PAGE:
I was diagnosed with type 1 diabetes at the age of 12, in Sydney, Australia, where I called home growing up. The diagnosis was a blur; dropping 20 pounds off my already tall, slim frame and was super thirsty and lethargic. I was sent to the emergency room of the children’s hospital and immediately diagnosed with type 1. No DKA, fortunately, and I only stayed in the hospital for a couple of days, learning how to give shots and test my blood sugar.
I was already growing into a quiet, awkward teenager and having diabetes made me more uncomfortable in social situations. I didn’t test my blood or inject in front of others, but still managed to have decent control, as my parents were quite strict on my management – my A1c was always in the 7’s.
When I moved out at 21, my path took a rebellious turn, my diabetes management included. I partied, drinking a lot from Thursday to Sunday most weekends. Over these 4 days, managing blood sugar was the last thing on my mind. Avoiding going low was my main goal. If they were high, that was fine. I would happily let my levels run at 270 for 8-10 hours while I was at the club dancing. Short after, I would eat a high carb, high fat meal at 5am to soak up the excessive alcohol in my body, then wake up early in the afternoon the following day. Lows were occasional in the morning when my liver was busy dealing with the alcohol and unable to excrete glucose.
This roller coaster lifestyle lasted around 3 years. Continuously repeating this abusive cycle, which is not only tough on the average person, but especially so for someone with type 1 diabetes.
The positive change of lifestyle happened shortly after I moved to NYC. A couple of months prior to the move from Sydney, I watched the documentary Forks Over Knives and became immediately sold on the plant-based vegan lifestyle. The plant-based transition happened while still drinking.
Then, when I set foot in New York, I made myself a promise to stop drinking and partying, fully embracing a healthy life of eating plants, exercising and embracing a life where I took control of my diabetes diagnosis, not vice versa for the first time.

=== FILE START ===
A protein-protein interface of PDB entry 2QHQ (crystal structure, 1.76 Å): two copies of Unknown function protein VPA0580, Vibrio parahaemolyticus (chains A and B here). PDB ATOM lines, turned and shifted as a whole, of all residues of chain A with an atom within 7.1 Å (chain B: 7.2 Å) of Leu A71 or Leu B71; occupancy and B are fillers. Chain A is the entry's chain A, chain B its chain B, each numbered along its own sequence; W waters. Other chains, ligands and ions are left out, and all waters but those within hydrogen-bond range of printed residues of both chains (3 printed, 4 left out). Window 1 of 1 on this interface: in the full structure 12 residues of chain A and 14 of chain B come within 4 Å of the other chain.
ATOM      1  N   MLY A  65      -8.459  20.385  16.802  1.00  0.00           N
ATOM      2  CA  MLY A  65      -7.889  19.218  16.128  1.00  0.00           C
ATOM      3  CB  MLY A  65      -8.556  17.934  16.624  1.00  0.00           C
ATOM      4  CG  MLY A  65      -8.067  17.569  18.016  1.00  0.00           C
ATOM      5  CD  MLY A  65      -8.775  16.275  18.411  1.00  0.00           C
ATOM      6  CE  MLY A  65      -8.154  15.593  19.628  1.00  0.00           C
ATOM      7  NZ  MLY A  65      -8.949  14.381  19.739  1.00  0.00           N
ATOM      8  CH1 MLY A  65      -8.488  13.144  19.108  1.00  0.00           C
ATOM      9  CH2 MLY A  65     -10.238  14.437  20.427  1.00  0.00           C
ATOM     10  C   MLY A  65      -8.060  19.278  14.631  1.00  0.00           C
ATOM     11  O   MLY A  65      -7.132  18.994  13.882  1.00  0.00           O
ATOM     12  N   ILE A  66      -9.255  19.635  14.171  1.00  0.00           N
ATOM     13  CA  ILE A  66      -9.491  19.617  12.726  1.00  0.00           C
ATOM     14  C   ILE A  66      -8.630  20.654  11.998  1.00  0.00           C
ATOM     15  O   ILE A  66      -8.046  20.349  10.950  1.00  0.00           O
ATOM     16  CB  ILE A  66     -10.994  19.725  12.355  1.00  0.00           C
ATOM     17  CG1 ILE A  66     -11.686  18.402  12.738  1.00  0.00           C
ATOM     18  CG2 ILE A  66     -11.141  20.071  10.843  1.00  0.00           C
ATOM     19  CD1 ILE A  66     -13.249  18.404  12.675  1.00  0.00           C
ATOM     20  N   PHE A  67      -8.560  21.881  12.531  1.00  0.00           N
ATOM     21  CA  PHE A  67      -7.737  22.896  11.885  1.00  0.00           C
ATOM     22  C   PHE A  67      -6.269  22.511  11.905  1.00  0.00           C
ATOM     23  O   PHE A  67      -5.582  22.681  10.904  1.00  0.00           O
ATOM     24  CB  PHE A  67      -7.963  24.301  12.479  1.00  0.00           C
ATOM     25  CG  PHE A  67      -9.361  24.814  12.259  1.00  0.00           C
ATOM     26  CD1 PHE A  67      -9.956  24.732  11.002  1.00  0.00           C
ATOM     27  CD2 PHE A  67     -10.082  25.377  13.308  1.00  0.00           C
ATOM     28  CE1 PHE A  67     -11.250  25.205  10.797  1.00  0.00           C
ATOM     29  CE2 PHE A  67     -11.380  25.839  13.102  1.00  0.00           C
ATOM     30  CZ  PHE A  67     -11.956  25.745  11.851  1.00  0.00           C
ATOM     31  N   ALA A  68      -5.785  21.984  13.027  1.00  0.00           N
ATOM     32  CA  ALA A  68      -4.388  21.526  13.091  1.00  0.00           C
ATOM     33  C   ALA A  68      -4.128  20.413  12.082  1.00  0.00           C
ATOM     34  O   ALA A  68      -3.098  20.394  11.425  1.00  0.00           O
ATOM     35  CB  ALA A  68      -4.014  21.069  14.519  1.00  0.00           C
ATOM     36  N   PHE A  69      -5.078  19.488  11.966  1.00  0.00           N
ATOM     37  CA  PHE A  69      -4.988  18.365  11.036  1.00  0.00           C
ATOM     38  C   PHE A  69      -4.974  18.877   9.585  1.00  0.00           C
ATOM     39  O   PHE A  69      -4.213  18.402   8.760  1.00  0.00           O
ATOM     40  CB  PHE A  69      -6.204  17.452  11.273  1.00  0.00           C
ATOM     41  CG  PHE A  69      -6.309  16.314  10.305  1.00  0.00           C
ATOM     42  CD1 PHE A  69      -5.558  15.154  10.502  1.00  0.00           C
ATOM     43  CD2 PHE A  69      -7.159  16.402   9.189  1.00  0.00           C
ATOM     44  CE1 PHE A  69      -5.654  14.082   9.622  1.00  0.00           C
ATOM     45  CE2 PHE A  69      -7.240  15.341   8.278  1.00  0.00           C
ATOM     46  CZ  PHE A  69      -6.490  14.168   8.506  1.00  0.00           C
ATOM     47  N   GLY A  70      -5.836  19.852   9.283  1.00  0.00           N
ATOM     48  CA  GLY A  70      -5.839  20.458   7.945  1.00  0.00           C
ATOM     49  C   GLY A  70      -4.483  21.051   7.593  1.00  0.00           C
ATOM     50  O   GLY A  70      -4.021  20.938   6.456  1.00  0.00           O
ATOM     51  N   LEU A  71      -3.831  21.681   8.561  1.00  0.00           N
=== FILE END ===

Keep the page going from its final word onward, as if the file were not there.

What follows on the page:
2 years later, my life has transformed positively in all aspects—especially my diabetes management. My A1c is currently 5.7 while eating a low fat, vegan diet consisting of loads of fruit, vegetables, beans, legumes and some unrefined grains. On average, I eat 500gms of carbs a day and my BG numbers are more stable than ever. If someone presented to me this kind of diet to treat diabetes, I would have laughed two years ago. My diabetes educator and endocrinologist are continuously wowed at my insulin to carb ratios and A1c.
I’m passionate, not perfect but actively strive for ways to better control type 1 diabetes. I know my control is getting better, my health is still improving, and I have never felt better.
Given our propensity for heart disease, I’m perplexed at endocrinologists and educators continual insistence at a low-carb, high fat, and high protein diet. Cutting fat (even plant fats) out of my diet was one of the best food-related decisions for my management. Even now, when I occasionally eat food high in fat (e.g. a spoon or 2 of peanut butter), it’s guaranteed my numbers will rise while I struggling to get back in range over the following hours.
This transformation has sparked a career change, as I look to become a dietician who works with PWD. I firmly believe in a whole food plant based diet to help manage type 1 diabetes.
For those who are curious, this is what I eat in an average day:
6am – Banana before a morning run (about 6 miles)
7am – Breakfast—smoothie with 4-5 bananas, raw baby spinach, cinnamon, turmeric and fresh ginger (approx. 100-120gms carbs)
10am – Banana or apple for snack, depending on my BG
1pm – Lunch—raw salad with spinach, carrots, tomato, buckwheat groats and some other veggies with another piece of fruit OR oatmeal with banana or smoothie (if I am working out in the afternoon)
4pm – Afternoon Snack—banana with another fruit, either mango, clementine and sometimes some heavier carbs like oatmeal if I’m really hungry
7pm – Dinner—quinoa salad with another homemade green banana smoothie OR rice and vegetables
Total insulin intake is usually 20-30 units.
Feel free to reach out with any questions to my contact information below!
If you would like to contact me with any questions my email is: firstname.lastname@example.org or you can find me on Instagram @vegamy